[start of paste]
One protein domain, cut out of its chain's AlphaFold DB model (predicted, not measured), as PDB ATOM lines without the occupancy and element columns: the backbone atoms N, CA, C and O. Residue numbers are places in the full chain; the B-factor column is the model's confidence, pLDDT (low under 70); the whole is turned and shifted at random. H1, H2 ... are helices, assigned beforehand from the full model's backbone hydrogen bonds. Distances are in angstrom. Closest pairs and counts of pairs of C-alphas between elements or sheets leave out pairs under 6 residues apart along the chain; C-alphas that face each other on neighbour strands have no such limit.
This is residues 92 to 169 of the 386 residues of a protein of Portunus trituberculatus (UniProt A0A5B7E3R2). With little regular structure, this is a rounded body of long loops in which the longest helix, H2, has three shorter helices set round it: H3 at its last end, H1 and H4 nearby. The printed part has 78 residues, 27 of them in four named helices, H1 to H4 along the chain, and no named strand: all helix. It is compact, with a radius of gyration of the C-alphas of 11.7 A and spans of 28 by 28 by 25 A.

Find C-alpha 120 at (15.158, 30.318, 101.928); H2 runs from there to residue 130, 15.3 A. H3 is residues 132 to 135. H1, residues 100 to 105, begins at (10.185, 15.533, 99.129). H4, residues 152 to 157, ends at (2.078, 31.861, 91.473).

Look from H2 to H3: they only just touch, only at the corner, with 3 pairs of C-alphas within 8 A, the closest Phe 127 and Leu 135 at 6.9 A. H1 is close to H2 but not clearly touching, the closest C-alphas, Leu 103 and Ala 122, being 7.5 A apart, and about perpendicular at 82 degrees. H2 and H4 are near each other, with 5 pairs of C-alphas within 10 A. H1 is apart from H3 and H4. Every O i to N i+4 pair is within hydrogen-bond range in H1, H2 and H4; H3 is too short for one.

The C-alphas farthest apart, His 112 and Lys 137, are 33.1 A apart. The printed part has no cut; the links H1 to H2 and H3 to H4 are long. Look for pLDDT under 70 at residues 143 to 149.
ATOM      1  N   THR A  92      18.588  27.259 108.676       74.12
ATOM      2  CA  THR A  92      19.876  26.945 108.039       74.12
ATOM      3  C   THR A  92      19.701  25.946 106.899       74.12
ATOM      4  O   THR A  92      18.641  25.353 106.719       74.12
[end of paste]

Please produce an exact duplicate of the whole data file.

One protein domain, cut out of its chain's AlphaFold DB model (predicted, not measured), as PDB ATOM lines without the occupancy and element columns: the backbone atoms N, CA, C and O. Residue numbers are places in the full chain; the B-factor column is the model's confidence, pLDDT (low under 70); the whole is turned and shifted at random. H1, H2 ... are helices, assigned beforehand from the full model's backbone hydrogen bonds. Distances are in angstrom. Closest pairs and counts of pairs of C-alphas between elements or sheets leave out pairs under 6 residues apart along the chain; C-alphas that face each other on neighbour strands have no such limit.
This is residues 92 to 169 of the 386 residues of a protein of Portunus trituberculatus (UniProt A0A5B7E3R2). With little regular structure, this is a rounded body of long loops in which the longest helix, H2, has three shorter helices set round it: H3 at its last end, H1 and H4 nearby. The printed part has 78 residues, 27 of them in four named helices, H1 to H4 along the chain, and no named strand: all helix. It is compact, with a radius of gyration of the C-alphas of 11.7 A and spans of 28 by 28 by 25 A.

Find C-alpha 120 at (15.158, 30.318, 101.928); H2 runs from there to residue 130, 15.3 A. H3 is residues 132 to 135. H1, residues 100 to 105, begins at (10.185, 15.533, 99.129). H4, residues 152 to 157, ends at (2.078, 31.861, 91.473).

Look from H2 to H3: they only just touch, only at the corner, with 3 pairs of C-alphas within 8 A, the closest Phe 127 and Leu 135 at 6.9 A. H1 is close to H2 but not clearly touching, the closest C-alphas, Leu 103 and Ala 122, being 7.5 A apart, and about perpendicular at 82 degrees. H2 and H4 are near each other, with 5 pairs of C-alphas within 10 A. H1 is apart from H3 and H4. Every O i to N i+4 pair is within hydrogen-bond range in H1, H2 and H4; H3 is too short for one.

The C-alphas farthest apart, His 112 and Lys 137, are 33.1 A apart. The printed part has no cut; the links H1 to H2 and H3 to H4 are long. Look for pLDDT under 70 at residues 143 to 149.
ATOM      1  N   THR A  92      18.588  27.259 108.676       74.12
ATOM      2  CA  THR A  92      19.876  26.945 108.039       74.12
ATOM      3  C   THR A  92      19.701  25.946 106.899       74.12
ATOM      4  O   THR A  92      18.641  25.353 106.719       74.12